Researchers Sequence Genome of Hydrogen-Producing Bacterium
2 December 2005
|Genomic organization of C. hydrogenoformans|
Scientists at The Institute for Genomic Research (TIGR) have sequenced the genome of Carboxydothermus hydrogenoformans, a fast-growing thermophilic microbe that lives on carbon monoxide and produces hydrogen gas and CO2 as waste.
The analysis of the genome is providing insights into the metabolism of this organism that should aid those trying to develop this and similar species into systems to produce hydrogen gas biologically from water.
C. hydrogenoformans is one of the fastest-growing microbes that can convert water and carbon monoxide to hydrogen. So if you’re interested in making clean fuels, this microbe makes an excellent starting point.—Jonathan Eisen, senior author of the TIGR study, published in PLoS Genetics
C. hydrogenoformans serves as a model for studies of hydrogenogens—diverse bacteria and archaea that grow anaerobically utilizing carbon monoxide (CO) as their sole carbon source and water as an electron acceptor, producing CO2 and H2 as waste products. Organisms that make use of CO do so through enzymes called carbon monoxide dehydrogenases (CODH).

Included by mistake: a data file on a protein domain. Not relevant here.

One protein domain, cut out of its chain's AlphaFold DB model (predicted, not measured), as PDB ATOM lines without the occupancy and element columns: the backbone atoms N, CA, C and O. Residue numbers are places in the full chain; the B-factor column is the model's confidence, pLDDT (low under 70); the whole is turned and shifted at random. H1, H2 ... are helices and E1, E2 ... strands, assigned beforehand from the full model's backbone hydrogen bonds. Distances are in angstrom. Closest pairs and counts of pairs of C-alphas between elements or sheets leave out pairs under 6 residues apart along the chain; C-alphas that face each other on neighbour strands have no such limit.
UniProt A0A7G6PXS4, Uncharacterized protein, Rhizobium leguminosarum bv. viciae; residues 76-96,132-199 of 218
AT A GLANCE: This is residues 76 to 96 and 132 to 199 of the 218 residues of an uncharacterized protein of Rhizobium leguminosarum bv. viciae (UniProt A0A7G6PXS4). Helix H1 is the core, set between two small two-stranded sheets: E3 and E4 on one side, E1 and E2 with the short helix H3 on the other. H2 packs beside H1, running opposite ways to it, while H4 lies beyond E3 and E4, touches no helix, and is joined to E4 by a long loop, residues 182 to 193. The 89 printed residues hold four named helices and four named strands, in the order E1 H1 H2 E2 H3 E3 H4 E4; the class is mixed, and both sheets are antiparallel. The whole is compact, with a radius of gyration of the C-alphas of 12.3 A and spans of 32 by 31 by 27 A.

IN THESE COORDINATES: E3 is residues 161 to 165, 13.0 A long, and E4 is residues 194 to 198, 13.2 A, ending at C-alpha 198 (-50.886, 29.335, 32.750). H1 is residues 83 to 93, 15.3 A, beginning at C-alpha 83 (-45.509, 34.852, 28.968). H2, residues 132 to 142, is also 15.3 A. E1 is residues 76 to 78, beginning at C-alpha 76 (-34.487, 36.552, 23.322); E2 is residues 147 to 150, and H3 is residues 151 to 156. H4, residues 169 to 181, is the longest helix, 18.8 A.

Eisen and his collaborators discovered that C. hydrogenoformans encodes five different forms of carbon monoxide dehydrogenase (CODH). Most species have no CODH and even species that utilize CO usually have only one or two.
Each form of the enzyme appears to have different cellular roles—i.e., allows the organism to use carbon monoxide in a different way.
|Locations of genes predicted to encode five CODH complexes. Possible cellular roles for four of the five CODH complexes are indicated.|
Building off this work, TIGR scientists are leveraging the information from the genome of this organism to study the ecology of microbes living in diverse hot springs, such as those in Yellowstone National Park. The C. hydrogenoformans in the study was isolated from a Russian volcanic hot-spring.
Support for the TIGR project came from the US Department of Energy, Office of Biological Energy Research.
Life in Hot Carbon Monoxide: The Complete Genome Sequence of Carboxydothermus hydrogenoformans Z-2901; Martin Wu, Qinghu Ren, A. Scott Durkin, Sean C. Daugherty, Lauren M. Brinkac, Robert J. Dodson, Ramana Madupu, Steven A. Sullivan, James F. Kolonay, William C. Nelson, Luke J. Tallon, Kristine M. Jones, Luke E. Ulrich, Juan M. Gonzalez, Igor B. Zhulin, Frank T. Robb, Jonathan A. Eisen; PLoS Genetics Vol. 1, No. 5, e65; DOI:10.1371/journal.pgen.0010065
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